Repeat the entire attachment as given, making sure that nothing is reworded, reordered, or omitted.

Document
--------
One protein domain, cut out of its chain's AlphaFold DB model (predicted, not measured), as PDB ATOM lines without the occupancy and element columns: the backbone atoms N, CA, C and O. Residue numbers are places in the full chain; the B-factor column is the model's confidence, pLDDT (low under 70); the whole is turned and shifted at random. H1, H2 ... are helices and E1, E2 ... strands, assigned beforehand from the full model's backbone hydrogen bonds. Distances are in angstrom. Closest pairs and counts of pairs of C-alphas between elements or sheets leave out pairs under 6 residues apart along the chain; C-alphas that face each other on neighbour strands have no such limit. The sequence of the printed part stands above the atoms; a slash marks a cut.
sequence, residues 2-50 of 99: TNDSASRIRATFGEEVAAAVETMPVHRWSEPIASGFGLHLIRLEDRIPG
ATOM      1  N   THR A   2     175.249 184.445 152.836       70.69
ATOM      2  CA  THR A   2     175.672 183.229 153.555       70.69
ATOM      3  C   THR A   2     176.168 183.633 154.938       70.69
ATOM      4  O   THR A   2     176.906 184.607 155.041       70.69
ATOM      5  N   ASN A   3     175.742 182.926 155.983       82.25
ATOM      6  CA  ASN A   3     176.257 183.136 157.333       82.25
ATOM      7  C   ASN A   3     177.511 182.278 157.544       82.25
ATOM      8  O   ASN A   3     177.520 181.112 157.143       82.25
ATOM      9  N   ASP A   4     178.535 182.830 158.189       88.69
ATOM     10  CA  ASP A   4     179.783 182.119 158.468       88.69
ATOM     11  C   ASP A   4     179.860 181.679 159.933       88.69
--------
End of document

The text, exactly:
One protein domain, cut out of its chain's AlphaFold DB model (predicted, not measured), as PDB ATOM lines without the occupancy and element columns: the backbone atoms N, CA, C and O. Residue numbers are places in the full chain; the B-factor column is the model's confidence, pLDDT (low under 70); the whole is turned and shifted at random. H1, H2 ... are helices and E1, E2 ... strands, assigned beforehand from the full model's backbone hydrogen bonds. Distances are in angstrom. Closest pairs and counts of pairs of C-alphas between elements or sheets leave out pairs under 6 residues apart along the chain; C-alphas that face each other on neighbour strands have no such limit. The sequence of the printed part stands above the atoms; a slash marks a cut.
sequence, residues 2-50 of 99: TNDSASRIRATFGEEVAAAVETMPVHRWSEPIASGFGLHLIRLEDRIPG
ATOM      1  N   THR A   2     175.249 184.445 152.836       70.69
ATOM      2  CA  THR A   2     175.672 183.229 153.555       70.69
ATOM      3  C   THR A   2     176.168 183.633 154.938       70.69
ATOM      4  O   THR A   2     176.906 184.607 155.041       70.69
ATOM      5  N   ASN A   3     175.742 182.926 155.983       82.25
ATOM      6  CA  ASN A   3     176.257 183.136 157.333       82.25
ATOM      7  C   ASN A   3     177.511 182.278 157.544       82.25
ATOM      8  O   ASN A   3     177.520 181.112 157.143       82.25
ATOM      9  N   ASP A   4     178.535 182.830 158.189       88.69
ATOM     10  CA  ASP A   4     179.783 182.119 158.468       88.69
ATOM     11  C   ASP A   4     179.860 181.679 159.933       88.69